Tuesday, January 3, 2012

The Angel and the Devil

    “Lohbado, you have now been liberated from all responsibilities,” said George Potz, Regional Administrator for the Department of Standardization, “Your services are no longer necessary. You are free to go. You will receive a small veteran’s pension, barely enough to keep you alive.”

    The administrator asked Lohbado to sign a statement saying he was pleased with the Department of Standardization and that he would never say a bad word about anyone. In return, he would receive a minimal veteran’s pension.
    Lohbado had nothing bad to say about anyone. There was no need for him to sign the statement. He wasn’t about to broadcast his wounded condition. Like most inhabitants of the Dome, Lohbado had suffered brain damage. He would conceal his malaise, in status-conscious society, in order to appear respectable. He was a veteran of the Secret Desert. People could relate to the fact that Lohbado worked in the Cha Region of the Poh Valley. Their main concern was to find out his level of financial wellbeing, in order to decide if he was worth talking to, or if he should be insulted and spurned. Lohbado’s small pension meant he was entitled to a polite hello, but nothing more.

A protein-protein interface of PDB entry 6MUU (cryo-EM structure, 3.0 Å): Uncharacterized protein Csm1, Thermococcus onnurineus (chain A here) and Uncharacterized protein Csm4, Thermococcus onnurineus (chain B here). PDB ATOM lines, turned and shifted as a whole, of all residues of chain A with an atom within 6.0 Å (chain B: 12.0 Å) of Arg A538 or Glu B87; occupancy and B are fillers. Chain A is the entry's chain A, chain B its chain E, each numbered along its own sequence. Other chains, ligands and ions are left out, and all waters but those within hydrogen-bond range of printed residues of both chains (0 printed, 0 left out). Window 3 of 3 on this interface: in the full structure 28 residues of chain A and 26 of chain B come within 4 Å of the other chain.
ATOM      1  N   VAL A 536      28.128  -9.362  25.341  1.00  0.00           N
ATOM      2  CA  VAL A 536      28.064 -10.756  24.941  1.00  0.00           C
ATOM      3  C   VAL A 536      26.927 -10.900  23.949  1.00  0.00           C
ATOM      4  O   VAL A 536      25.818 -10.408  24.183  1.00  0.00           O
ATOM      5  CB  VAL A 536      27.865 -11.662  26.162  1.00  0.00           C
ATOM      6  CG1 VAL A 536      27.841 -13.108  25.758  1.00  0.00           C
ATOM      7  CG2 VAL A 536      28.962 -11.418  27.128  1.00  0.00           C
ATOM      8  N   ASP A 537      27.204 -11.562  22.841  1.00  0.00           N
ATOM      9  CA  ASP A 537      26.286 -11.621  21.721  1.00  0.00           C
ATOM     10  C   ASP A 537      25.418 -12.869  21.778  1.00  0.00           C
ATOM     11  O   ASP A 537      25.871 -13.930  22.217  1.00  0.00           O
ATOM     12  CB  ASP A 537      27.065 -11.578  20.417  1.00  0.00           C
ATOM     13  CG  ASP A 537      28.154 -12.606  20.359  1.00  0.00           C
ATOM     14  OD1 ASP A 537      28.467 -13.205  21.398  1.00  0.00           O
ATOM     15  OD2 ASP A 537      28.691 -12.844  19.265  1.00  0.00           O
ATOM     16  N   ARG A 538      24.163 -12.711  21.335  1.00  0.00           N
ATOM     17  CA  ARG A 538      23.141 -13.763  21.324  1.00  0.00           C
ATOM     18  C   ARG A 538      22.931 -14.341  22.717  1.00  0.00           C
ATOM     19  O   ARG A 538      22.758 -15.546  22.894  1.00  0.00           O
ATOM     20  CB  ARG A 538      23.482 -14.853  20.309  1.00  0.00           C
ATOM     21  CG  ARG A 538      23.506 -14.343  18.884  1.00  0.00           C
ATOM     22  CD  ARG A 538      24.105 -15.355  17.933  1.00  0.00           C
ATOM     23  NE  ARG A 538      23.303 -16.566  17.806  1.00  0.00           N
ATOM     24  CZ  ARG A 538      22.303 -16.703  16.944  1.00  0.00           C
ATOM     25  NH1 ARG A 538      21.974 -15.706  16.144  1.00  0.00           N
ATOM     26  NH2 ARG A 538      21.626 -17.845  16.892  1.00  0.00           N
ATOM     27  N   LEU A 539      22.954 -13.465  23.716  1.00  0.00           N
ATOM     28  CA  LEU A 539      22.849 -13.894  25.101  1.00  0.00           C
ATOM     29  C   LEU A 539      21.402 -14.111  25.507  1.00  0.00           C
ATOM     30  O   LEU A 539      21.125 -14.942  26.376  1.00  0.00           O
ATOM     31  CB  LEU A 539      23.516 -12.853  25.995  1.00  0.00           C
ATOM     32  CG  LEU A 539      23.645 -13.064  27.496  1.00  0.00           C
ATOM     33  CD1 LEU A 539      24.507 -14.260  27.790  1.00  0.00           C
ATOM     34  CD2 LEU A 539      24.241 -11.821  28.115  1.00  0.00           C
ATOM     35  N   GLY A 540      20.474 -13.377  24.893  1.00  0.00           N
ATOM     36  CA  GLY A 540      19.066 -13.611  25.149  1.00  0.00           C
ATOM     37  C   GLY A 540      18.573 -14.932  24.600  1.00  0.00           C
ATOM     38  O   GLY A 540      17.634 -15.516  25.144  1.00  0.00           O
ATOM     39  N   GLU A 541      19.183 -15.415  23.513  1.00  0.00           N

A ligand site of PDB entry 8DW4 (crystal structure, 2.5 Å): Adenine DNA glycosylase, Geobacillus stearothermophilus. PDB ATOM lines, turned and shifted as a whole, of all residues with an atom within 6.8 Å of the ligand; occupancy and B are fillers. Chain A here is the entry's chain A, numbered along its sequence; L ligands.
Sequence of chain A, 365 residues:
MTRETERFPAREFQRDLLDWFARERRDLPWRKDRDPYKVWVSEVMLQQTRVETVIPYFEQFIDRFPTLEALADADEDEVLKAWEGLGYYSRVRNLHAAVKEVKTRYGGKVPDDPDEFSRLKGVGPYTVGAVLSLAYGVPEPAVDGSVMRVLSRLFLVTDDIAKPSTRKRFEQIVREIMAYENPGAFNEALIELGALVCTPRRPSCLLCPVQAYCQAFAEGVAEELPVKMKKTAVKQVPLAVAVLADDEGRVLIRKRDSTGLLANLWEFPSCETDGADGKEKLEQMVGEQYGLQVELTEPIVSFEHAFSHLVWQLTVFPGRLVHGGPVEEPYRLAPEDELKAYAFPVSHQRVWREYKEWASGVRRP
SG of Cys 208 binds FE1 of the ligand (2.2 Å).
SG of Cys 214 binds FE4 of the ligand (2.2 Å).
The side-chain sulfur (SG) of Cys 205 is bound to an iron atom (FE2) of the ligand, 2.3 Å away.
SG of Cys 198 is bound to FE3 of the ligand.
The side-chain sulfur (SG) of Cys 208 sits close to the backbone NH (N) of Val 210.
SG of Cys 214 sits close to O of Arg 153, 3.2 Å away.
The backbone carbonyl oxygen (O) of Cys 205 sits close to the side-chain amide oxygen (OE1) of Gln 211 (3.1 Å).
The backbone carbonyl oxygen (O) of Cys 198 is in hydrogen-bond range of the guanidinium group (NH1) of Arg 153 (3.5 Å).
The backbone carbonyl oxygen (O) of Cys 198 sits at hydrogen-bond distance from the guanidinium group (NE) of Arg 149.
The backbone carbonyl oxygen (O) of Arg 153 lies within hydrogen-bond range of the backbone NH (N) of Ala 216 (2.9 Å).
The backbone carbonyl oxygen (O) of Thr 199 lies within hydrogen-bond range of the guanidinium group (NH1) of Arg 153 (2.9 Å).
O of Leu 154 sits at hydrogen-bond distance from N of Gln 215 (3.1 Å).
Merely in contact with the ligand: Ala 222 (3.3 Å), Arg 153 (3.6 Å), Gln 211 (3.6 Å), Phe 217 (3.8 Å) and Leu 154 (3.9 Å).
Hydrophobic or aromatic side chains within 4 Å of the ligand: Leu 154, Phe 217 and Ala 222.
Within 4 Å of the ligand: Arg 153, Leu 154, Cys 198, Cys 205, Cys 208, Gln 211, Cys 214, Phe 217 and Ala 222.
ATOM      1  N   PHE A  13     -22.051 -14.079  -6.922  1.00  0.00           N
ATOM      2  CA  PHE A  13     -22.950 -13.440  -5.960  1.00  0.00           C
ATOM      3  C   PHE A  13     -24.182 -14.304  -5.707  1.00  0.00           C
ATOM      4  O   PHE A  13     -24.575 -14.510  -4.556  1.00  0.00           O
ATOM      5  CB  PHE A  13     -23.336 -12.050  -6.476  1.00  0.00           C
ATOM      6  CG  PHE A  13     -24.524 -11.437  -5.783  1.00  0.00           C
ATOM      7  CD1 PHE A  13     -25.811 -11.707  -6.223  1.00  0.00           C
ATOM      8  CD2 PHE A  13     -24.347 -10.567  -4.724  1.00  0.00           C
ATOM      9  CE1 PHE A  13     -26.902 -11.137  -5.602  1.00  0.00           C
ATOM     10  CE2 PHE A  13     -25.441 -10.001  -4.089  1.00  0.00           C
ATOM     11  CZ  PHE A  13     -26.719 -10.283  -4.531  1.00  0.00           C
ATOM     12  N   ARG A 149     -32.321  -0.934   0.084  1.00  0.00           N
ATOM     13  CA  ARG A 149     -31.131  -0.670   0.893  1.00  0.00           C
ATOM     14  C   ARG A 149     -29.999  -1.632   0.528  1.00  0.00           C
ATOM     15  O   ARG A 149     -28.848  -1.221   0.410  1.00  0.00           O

Lohbado went out on to the Plains of Radiation, without any purpose other than the need to exist until his body became a corpse. He planned to live for the rest of his life and to befriend fellow lost wanderers, refugees and those who resisted the Department of Standardization mandate. For the first hour, after leaving the Domed community of the OOO in the State Secret Desert, Lohbado felt a rush of euphoria. He was free, at last!
    Euphoria ran out after about two hours, when his throat burned and he couldn’t find anything to eat or drink. The first community along the bombed out road was abandoned. He met nothing but a wild dog, that snarled and bared its teeth. Lohbado talked softly to the dog and sat on a rock. The dog changed its mind and began jumping up on Lohbado and licking his face. Lohbado resisted the temptation to give the dog a hug. He didn’t want his clothes smeared with dog fur grease and the smell of rancid fish, not to mention the tiny insects crawling on the dog’s nose and around his eyes. The dog followed Lohbado for about half an hour and then got bored and returned to the abandoned village. Lohbado walked for about five hours, to the edge of a viable community. He checked in to the Groggy Inn.